We are all familiar with the cliché that originated in the 1970s, “think outside the box .” This phrase was used as a metaphor for creativity and took its hold in various disciplines such as marketing, management, psychology and personal improvement.
I often encounter clients who are told this phrase without any guidance on how to go about it. They are often told to just think differently, to think unconventionally, or to think from a new perspective. The individual more often than not walks away baffled and wondering how to actually think outside the box.
To think outside the box requires a process that begins with cultivating self-awareness. There are two assessments that can facilitate developing self-awareness — the Emotional Quotient Inventory (EQi – 2.0), developed by Multi-Health Systems, Inc., a leading publisher of scientifically validated assessments for more than 30 years, and the Myers Briggs Type Inventory (MBTI). Each of these assessments complements the other and helps uncover different aspects of yourself. The EQi – 2.0 explores 15 competencies while the MBTI gives you insights about yourself, how you interact with others, and preferences on addressing issues.
After completing the EQI – 2.0 assessment, you will learn what your strengths are and what needs further development. As an example, a CEO I was working with discovered from the assessment that because of his low self-confidence, his decision-making skills were low, which elevated his stress levels. Having this information allowed him to understand what minimized his self-confidence and kept him stuck in old patterns of thinking. Once he strengthened his self-confidence, he was more confident in making decisions and could address a problem from different perspectives.
MBTI assessments vary but help reveal where you focus your attention, how you take in information, the way you make decisions based upon that information, and how you approach the world. Your results are put on a graph to illuminate the degree of the MBTI dichotomies. With this self-awareness, you can then have greater insight into yourself and the challenges you face.
There are different steps that one can embark on to address how to think outside the box.
1. Identify your box.
The key to identifying your box is to know your perspectives and beliefs. A glimpse into yourself using the MBTI can reveal your expectations of others based on your personality type. For example, if you are highly independent and work well on your own and in a managerial role, your perception may be that your team can work independently. Once you have this awareness that you work best independently and others may not, you have identified one side of your box. Identifying your box is the first step out of it.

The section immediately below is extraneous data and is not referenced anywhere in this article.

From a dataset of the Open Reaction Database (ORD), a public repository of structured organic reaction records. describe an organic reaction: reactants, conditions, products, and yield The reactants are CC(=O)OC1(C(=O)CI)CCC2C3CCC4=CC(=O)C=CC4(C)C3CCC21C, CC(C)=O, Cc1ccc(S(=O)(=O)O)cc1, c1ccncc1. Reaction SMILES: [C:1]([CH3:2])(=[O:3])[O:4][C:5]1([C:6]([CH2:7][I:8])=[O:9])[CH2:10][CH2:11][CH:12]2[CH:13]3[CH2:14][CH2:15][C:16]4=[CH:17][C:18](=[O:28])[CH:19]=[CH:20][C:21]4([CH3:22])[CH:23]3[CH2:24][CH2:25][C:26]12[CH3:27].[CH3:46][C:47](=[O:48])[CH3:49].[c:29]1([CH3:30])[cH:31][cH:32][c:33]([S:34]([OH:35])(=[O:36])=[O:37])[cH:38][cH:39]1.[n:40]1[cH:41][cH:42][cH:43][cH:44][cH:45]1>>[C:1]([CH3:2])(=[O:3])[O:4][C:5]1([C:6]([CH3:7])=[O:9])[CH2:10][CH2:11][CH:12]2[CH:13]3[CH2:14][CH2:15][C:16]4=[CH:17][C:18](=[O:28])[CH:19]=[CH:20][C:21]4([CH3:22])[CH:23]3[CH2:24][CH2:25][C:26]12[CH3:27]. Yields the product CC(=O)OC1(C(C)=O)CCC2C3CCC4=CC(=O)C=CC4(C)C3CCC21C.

2. Define your box.
When defining your box, ask yourself these questions:
• Are you open-minded, fixed or closed-minded? When someone is fixed or closed-minded, it is hard for them to change their view in spite of the evidence to the contrary.
• Is change difficult for you, or can you adapt to change easily?
• Are you aware of your biases and beliefs that were likely shaped by early childhood experiences?
Exploring these questions and uncovering the answers helps you understand and define your box.
3. Know your biases and beliefs.
Biases and beliefs are how you perceive information. Psychologist Dr. Taibi Kahler defines six ways that you perceive the world:
• Reactions (likes and dislikes)
Through these lenses, you reinforce biases and beliefs that keep you stuck in your way of thinking. In other words, stuck in your box. We all have a tendency to perpetuate our biases and cloud our perceptions and preconceptions and reinforce them by researching information that supports our biases and beliefs rather than uncovering information that is contrary to our beliefs.
4. Collapsing the walls of your box.
Flexibility and adaptability are paramount in learning to appreciate individual differences. The emotional intelligence assessment can give you greater awareness in these areas.
Furthermore, flexibility increases your tolerance for stress. Being open to change and diversity allows you to move out of the parameters of your box into unchartered territory beyond your comfort zone.
Editor’s Note: This Article originally appeared on Forbes and is featured here with Author permission.